I yank on a pair of sweatpants and, tentatively, open the door.


My eyes widen as I look him up and down. I don’t think he’s ever shown up at my door before, and I can’t decide what’s weirder: the fact that he’s here or the fact that he looks so normal. Well, normal for Warner. He looks exactly like he always does. Shiny. Polished. Eerily calm and pulled together for someone whose girlfriend dumped him the day before. You’d never know he was the same dude who, in the aftermath, I found lying on the floor having a panic attack.

“Uh, hey.” I clear the sleep from my throat. “What’s going on?”

“Did you just wake up?” he says, looking at me like I’m an insect.

“It’s six in the morning. Everyone in this wing wakes up at six in the morning. You don’t have to look so disappointed.”

Warner peers past me, into my room, and for a moment, says nothing. Then, quietly: “Kishimoto, if I considered other people’s mediocre standards a sufficient metric by which to measure my own accomplishments, I’d never have amounted to anything.” He looks up, meets my eyes. “You should demand more of yourself. You’re entirely capable.”

“Are you—?” I blink, stunned. “I’m sorry, was that your idea of a compliment?”

He stares at me, his face impassive. “Get dressed.”

I raise my eyebrows. “You taking me out to breakfast?”

“We have three more unexpected guests. They just arrived.”

“Oh.” I take an unconscious step back. “Oh shit.”


“More kids of the supreme commanders?”

Warner nods.

“Are they dangerous?” I ask.

Warner almost smiles, but he looks unhappy. “Would they be here if they weren’t?”

“Right.” I sigh. “Good point.”

“Meet me downstairs in five minutes, and I’ll fill you in.”

“Five minutes?” My eyes widen. “Uh-uh, no way. I need to take a shower. I haven’t even eaten breakfast—”

“If you’d been up at three, you would’ve had time for all that and more.”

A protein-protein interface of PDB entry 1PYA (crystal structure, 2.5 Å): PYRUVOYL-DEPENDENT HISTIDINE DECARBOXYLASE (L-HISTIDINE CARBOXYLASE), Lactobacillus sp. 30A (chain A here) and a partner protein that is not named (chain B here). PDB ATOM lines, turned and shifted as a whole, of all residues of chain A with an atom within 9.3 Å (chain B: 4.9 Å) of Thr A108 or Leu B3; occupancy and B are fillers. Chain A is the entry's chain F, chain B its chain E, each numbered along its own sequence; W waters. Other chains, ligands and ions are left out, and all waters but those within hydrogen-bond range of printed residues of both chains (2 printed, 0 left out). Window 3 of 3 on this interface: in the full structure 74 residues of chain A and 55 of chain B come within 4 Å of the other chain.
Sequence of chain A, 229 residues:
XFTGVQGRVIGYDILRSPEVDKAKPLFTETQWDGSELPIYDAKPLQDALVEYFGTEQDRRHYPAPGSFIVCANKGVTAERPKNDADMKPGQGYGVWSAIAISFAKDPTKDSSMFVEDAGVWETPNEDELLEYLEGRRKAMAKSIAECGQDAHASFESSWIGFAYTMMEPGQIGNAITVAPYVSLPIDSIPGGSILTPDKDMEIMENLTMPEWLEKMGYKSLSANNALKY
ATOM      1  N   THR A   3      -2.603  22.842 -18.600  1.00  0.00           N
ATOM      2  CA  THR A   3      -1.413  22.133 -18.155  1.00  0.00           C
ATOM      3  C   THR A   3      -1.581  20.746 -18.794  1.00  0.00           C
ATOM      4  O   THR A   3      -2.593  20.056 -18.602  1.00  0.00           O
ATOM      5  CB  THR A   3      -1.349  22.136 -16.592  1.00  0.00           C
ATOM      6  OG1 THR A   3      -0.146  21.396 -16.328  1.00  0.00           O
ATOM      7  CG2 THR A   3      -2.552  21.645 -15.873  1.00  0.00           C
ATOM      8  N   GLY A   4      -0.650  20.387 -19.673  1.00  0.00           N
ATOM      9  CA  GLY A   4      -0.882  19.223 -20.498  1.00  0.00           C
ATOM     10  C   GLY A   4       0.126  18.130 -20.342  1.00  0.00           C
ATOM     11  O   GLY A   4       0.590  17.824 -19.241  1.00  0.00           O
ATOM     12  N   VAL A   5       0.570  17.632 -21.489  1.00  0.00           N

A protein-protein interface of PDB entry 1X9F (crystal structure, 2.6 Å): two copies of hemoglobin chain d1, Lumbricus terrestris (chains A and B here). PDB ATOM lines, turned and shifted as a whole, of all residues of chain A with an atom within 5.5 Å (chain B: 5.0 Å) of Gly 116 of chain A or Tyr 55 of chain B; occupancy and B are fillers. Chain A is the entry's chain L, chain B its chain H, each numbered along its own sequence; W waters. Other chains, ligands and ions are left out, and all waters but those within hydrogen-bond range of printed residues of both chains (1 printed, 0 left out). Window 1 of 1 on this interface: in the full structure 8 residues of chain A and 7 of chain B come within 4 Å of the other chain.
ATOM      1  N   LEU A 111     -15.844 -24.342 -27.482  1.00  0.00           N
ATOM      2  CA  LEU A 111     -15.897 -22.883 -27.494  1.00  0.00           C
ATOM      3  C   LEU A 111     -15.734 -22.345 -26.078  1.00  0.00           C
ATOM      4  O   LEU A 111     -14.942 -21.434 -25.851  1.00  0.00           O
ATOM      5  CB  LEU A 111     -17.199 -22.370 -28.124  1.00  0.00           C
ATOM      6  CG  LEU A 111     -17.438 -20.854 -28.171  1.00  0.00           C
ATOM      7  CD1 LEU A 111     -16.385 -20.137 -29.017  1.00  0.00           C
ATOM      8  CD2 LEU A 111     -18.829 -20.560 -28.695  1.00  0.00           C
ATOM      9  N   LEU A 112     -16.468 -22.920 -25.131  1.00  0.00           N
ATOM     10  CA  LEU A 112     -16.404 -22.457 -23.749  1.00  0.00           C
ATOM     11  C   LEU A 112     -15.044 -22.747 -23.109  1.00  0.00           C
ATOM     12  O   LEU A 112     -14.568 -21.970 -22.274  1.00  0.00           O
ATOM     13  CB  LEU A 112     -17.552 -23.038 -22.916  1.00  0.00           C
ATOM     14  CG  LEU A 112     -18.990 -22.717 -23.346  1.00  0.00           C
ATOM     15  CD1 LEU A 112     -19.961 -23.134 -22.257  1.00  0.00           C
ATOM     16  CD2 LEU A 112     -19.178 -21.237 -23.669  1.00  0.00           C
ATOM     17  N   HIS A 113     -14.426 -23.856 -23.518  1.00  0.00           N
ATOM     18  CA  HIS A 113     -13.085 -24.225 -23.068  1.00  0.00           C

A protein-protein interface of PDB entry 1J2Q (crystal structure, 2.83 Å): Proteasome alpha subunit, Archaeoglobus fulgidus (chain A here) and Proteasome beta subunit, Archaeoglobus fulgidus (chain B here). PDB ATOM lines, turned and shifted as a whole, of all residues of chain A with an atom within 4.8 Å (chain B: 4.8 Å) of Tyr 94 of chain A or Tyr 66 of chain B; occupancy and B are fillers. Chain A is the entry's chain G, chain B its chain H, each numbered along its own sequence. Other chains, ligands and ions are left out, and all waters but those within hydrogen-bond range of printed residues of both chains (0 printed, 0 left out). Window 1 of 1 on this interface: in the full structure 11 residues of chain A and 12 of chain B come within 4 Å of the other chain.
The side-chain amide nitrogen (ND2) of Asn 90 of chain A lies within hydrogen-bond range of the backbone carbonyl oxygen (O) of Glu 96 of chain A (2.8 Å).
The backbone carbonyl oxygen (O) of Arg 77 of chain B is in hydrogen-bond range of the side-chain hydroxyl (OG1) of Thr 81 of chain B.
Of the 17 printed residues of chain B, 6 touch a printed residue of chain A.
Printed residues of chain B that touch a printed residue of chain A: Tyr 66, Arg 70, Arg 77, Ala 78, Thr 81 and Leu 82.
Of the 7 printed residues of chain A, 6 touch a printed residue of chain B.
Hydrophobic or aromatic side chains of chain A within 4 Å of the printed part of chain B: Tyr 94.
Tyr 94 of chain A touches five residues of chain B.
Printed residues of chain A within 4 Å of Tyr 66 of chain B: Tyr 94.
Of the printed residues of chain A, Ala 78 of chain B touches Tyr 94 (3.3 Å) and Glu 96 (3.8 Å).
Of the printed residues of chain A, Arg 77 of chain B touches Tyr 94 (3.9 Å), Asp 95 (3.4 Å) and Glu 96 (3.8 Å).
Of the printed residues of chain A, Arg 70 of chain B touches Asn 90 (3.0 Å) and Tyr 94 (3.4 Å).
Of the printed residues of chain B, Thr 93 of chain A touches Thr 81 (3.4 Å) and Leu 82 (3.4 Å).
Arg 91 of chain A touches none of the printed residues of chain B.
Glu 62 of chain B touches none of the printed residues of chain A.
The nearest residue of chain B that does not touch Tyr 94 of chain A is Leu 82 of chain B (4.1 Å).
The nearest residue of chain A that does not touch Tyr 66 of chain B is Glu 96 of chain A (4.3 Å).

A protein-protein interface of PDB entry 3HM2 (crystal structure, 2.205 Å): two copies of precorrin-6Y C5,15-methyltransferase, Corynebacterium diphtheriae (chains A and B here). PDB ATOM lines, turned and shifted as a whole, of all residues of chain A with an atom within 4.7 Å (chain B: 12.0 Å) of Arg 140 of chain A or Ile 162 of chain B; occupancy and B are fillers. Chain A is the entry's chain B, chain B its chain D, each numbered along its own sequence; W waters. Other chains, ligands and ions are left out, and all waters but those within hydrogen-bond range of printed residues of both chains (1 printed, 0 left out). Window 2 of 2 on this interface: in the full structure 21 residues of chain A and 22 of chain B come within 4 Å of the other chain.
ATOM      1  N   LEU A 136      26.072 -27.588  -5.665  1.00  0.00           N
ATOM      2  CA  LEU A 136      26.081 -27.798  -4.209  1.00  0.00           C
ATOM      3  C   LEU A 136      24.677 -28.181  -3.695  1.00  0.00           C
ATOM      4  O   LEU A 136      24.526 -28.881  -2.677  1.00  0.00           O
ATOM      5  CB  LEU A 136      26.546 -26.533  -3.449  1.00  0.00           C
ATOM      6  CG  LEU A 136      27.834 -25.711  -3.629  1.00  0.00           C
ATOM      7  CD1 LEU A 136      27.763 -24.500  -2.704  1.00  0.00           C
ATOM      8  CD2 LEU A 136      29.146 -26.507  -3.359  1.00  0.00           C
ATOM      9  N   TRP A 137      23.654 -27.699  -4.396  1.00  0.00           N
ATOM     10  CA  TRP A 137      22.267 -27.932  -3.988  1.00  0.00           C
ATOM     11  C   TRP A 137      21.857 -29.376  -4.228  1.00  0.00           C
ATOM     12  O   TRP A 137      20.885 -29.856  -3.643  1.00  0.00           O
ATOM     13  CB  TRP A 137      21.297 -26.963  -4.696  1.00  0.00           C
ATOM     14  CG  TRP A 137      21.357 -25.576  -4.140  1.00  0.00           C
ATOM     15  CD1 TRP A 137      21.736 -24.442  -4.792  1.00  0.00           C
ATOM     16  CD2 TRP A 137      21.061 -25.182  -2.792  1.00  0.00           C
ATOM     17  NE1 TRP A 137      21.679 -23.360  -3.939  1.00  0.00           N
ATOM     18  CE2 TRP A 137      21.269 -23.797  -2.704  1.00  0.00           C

“Three in the morning?” I gape at him. “Are you out of your mind?”

And when he says, without a hint of irony—

“No more than usual”

—it’s crystal clear to me that this dude is not okay.

I sigh, hard, and turn away, hating myself for always noticing this kind of thing, and hating myself even more for my constant need to follow up. I can’t help it. Castle said it to me once when I was a kid: he told me I was unusually compassionate. I never thought about it like that—with words, with an explanation—until he’d said it to me. I always hated it about myself, that I couldn’t be tougher. Hated that I cried so hard when I saw a dead bird for the first time. Or that I used to bring home all the stray animals I found until Castle finally told me I had to stop, that we didn’t have the resources to keep them all. I was twelve. He made me let them go, and I cried for a week. I hated that I cried. Hated that I couldn’t help it. Everyone thinks I’m not supposed to give a shit—that I shouldn’t—but I do. I always do.

And I give a shit about this asshole, too.

So I take a tight breath and say, “Hey, man— Are you all right?”

“I’m fine.” His response is fast. Cold.

I could let it go.

He’s giving me an out. I should take it. I should take it and pretend I don’t notice the strain in his jaw or the raw, red look around his eyes. I’ve got my own problems, my own burdens, my own pain and frustration, and besides, no one ever asks me about my day. No one ever follows up with me, no one ever bothers to peer beneath the surface of my smile. So why should I care?